Album review: The Bayonets – Crash Boom Bang!

Album review: The Bayonets - Crash Boom Bang!The highly anticipated début album from The Bayonets, Crash Boom Bang! has got to be one of the most exciting and engaging rock pop albums of the year. From start to finish Crash Boom Bang! is a schooling in brilliantly crafted songs, be it from slowly paced, heartfelt tunes to high octane rockers.

American Indie band The Bayonets consists of a core trio: On guitars and lead vocals is Brian Ray (Paul McCartney/Etta James), handling the drums is Oliver Leiber (Rod Stewart/Ke$ha/The Corrs), and on guitar and backing vocals is Lucrecia Lopez Sanz (Nube 9). In addition there was also a revolving cast of other fine and talented musicians involved in the recording of the album, as well as some superb mixing and mastering by Joe Zook and Eric Boulanger respectively.

Crash Boom Bang! is a fantastic guitar based album featuring 10 songs: 6 of which were released over the course of 2013/14 and 4 of which are brand new to the album. All the tracks are original compositions penned by the bands co-founders Brian and Oliver, and their dedication to getting the songs just right means that every single track both lyrically and musically shine.

I’ll take a brief look at each the individual songs on The Bayonets’ Crash Boom Bang!:

Crash Boom Bang! – Let’s start with the album’s title track! Crash Boom Bang! literally does what it says on the tin: It crashes, booms and bangs its way along complimented by thrashed guitars, ringing cymbals and some sizzling vocal work. (Full review of the single here)

So Easy Rider – Opening with a simple 5-note riff, the lyrics to So Easy Rider roll and tumble along to a primarily single-noted verse melody before the chorus lets rip and allows the melody to soar and the drums to pound. A screeching guitar solo gives way to a uplifting and beautifully harmonised bridge which only further augments the juxtaposed sections of the song.

Sucker For Love – The song that kicked it all off for The Bayonets, Sucker For Love is a bouncy and fun slice of pop rock. An infectiously catchy hook played on a retro sounding synthesizer provides the foundation for one of the most care-free and easy tracks on the album. (Full review of the single here)

Smartphone – Gritty and biting, Smartphone is a satirical, sideways look at the modern fascination with gadgets and their entailing pitfalls. The unrelenting guitars are complimented by pounding drums to create a striking and memorably rocking track. (Full review of the single here)

Voodoo Doll – A deliberately plodding, mid-tempo song, Voodoo Doll nicely utilises a jangling 12-string electric guitar which hacks away at the song’s riff. There is some nice intricate synthesizer work going on and subtle yet atmospheric background vocals and percussion throughout.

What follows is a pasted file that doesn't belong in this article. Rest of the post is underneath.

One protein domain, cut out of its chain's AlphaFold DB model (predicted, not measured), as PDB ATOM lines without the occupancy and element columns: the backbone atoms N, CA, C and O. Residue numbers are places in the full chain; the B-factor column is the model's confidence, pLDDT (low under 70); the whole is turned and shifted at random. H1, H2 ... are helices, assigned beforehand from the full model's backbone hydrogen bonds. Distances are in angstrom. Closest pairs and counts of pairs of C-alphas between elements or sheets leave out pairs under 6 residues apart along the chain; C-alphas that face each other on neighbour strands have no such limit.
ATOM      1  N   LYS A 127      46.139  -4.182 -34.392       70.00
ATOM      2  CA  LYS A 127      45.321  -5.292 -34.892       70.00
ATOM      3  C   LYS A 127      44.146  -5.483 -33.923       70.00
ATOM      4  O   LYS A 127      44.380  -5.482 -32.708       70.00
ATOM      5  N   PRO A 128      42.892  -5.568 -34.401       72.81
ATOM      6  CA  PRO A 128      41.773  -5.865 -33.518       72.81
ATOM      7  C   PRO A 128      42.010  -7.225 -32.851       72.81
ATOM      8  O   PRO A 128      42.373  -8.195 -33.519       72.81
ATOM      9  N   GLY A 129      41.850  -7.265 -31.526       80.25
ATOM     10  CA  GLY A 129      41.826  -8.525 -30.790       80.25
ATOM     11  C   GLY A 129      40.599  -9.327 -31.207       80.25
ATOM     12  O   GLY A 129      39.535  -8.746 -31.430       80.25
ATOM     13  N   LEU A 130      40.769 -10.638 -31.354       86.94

Vagabond Soul (feat. Steven Tyler) – A definite highlight of the album, Vagabond Soul is a heartfelt and reflective track. While not the fastest or heaviest song it is one of the most personal, with Areosmith legend Steven Tyler providing some screaming backing vocals and tasty harmonica. (Full review of the single here)

Whatcha Got – Featuring a more prominent vocal from the undeniably talented Lucrecia , Whatcha Got see’s her challenging the protagonists assertion that he is the greatest guy in town. Brian and Lucrecia trade lines brilliantly and you can almost feel the sizzling chemistry between the two. (Full review of the single here)

Cotton Candy – Another rocky pop song, Cotton Candy is grounded with a solid rhythm section provided by Oliver. The song’s cagey verses burst into an unashamed life during the choruses and a rising Queen-style guitar solo sounds like Brian May stepped into the studio to lend a hand. Definitely the album’s real sweet treat.

Last Man Standing – Featuring a sitar sounding instrument and Lucrecia primarily handling vocals, Last Man Standing drips with an exotic yet familiar Spanish/Indian flavour. As well as a general ‘summer of love’ feel, there is also a retro, Shadows-like guitar solo which makes this possibly the most 1960s sounding track on the album.

Big Man Down – Arguably the quietest, most downbeat song on the album, Big Man Down regales us with the story of a ‘big man’ (read into who the ‘big man’ is as you see fit) and his fall from grace. The intriguing storyline and dust-bowl Western delivery still makes the track interesting, a fact augmented by the New Orleans style horns section. (Full review of the single here)

Overall Crash Boom Bang! is a real blow-away-the-cobwebs summer album, and no doubt one that you’ll find yourself playing over and over again. While some of the songs linger in slower and more minor keys, overall Crash Boom Bang! has an undeniable upbeat, positive feel to it with the more downbeat songs serving to provide a nice relief from the albums more energetic and rapturous songs.

Crash Boom Bang! will be available from July 29th from their official website as well as anywhere and everywhere that sells digital music. And for those of you that just can’t wait, special preview copies available at The Bayonets’ album launch party on July 24th.

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One thought on “Album review: The Bayonets – Crash Boom Bang!

  1. […] Can’t wait for some fantastic gut-busting rock ‘n’ roll guitar music? Not a problem! Head over to The Bayonet’s official website to get your hands (and ears) on their whirlwind debut album Crash Boom Bang! You won’t regret it! Read my full album review here. […]

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